Alternatively or additionally, in some examples the process can include outputting, at the input-sensitive display of the computing device, the first graphical keyboard arrangement and the second graphical keyboard at the same time, and soliciting a user selection of one of the first graphical keyboard arrangement and the second graphical keyboard for future use, and/or soliciting a user selection of one or more modifications of attributes of one or more representations of keys of the first graphical keyboard arrangement for future use. The process can include associating the second graphical keyboard arrangement with a profile of a user of the computing device. The process can also include modifying one or more attributes of the second representation of the key to graphically modify relative to the first representation of the key, such as a shape, a size, a position, or other attribute.

In some examples, the process can include determining that one or more of the associated touch regions is not substantially aligned with the target region associated with the first representation of the key based at least on determining that a center of the touch region is positioned greater than a threshold distance away from a center of the target region. In some examples, the process can include determining that one or more of the associated touch regions is not substantially aligned with the target region associated with the first representation of the key based at least on determining that greater than a threshold quantity of surface area of the touch region is positioned outside of the target region.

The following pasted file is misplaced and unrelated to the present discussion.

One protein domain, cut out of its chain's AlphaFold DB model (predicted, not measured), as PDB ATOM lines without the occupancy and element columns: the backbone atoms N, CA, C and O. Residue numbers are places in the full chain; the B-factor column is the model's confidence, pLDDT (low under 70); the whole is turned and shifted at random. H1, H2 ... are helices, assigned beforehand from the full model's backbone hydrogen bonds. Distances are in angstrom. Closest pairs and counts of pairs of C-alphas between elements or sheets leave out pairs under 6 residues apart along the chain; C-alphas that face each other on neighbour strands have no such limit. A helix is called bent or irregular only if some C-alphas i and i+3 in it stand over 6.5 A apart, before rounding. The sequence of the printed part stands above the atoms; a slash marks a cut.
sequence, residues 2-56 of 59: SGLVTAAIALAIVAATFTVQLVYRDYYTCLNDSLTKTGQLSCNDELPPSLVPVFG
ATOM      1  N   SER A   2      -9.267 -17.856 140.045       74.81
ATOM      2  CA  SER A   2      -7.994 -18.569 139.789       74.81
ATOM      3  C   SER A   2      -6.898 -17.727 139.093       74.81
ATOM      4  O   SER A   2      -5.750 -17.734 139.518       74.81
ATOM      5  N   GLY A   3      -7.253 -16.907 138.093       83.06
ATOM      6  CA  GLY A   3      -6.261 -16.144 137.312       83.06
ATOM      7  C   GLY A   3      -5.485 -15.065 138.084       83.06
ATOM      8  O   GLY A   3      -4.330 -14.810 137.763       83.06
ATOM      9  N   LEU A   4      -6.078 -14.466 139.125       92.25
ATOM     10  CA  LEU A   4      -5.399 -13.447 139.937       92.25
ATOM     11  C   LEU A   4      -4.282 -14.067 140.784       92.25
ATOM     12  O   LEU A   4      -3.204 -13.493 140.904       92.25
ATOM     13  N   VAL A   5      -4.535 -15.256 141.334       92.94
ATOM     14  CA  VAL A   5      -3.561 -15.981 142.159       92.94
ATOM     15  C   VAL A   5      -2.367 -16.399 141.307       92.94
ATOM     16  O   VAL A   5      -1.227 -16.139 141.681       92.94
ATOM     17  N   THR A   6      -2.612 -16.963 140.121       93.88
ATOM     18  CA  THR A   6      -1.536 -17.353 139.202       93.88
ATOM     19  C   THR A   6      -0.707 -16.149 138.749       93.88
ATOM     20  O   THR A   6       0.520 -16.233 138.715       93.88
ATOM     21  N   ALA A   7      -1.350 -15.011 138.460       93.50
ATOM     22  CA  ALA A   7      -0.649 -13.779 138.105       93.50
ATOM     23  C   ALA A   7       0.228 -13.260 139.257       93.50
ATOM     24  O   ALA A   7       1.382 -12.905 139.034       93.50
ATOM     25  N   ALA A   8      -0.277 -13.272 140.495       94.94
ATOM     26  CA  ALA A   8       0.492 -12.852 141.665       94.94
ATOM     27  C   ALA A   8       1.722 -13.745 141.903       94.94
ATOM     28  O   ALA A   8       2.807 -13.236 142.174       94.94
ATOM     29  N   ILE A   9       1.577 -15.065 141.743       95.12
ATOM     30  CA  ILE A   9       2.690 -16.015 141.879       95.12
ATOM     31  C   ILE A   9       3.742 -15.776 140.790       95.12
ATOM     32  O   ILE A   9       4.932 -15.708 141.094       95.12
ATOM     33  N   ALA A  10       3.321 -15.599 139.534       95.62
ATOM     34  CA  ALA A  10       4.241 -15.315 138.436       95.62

Techniques described herein may be implemented, at least in part, in hardware, software, firmware, or any combination thereof. For example, various aspects of the described embodiments may be implemented within one or more processors, including one or more microprocessors, digital signal processors (DSPs), application specific integrated circuits (ASICs), field programmable gate arrays (FPGAs), or any other equivalent integrated or discrete logic circuitry, as well as any combinations of such components. The term “processor” or “processing circuitry” may generally refer to any of the foregoing logic circuitry, alone or in combination with other logic circuitry, or any other equivalent circuitry. A control unit including hardware may also perform one or more of the techniques of this disclosure.

Such hardware, software, and firmware may be implemented within the same device or within separate devices to support the various techniques described herein. In addition, any of the described units, modules or components may be implemented together or separately as discrete but interoperable logic devices. Depiction of different features as modules or units is intended to highlight different functional aspects and does not necessarily imply that such modules or units are realized by separate hardware, firmware, or software components. Rather, functionality associated with one or more modules or units may be performed by separate hardware, firmware, or software components, or integrated within common or separate hardware, firmware, or software components.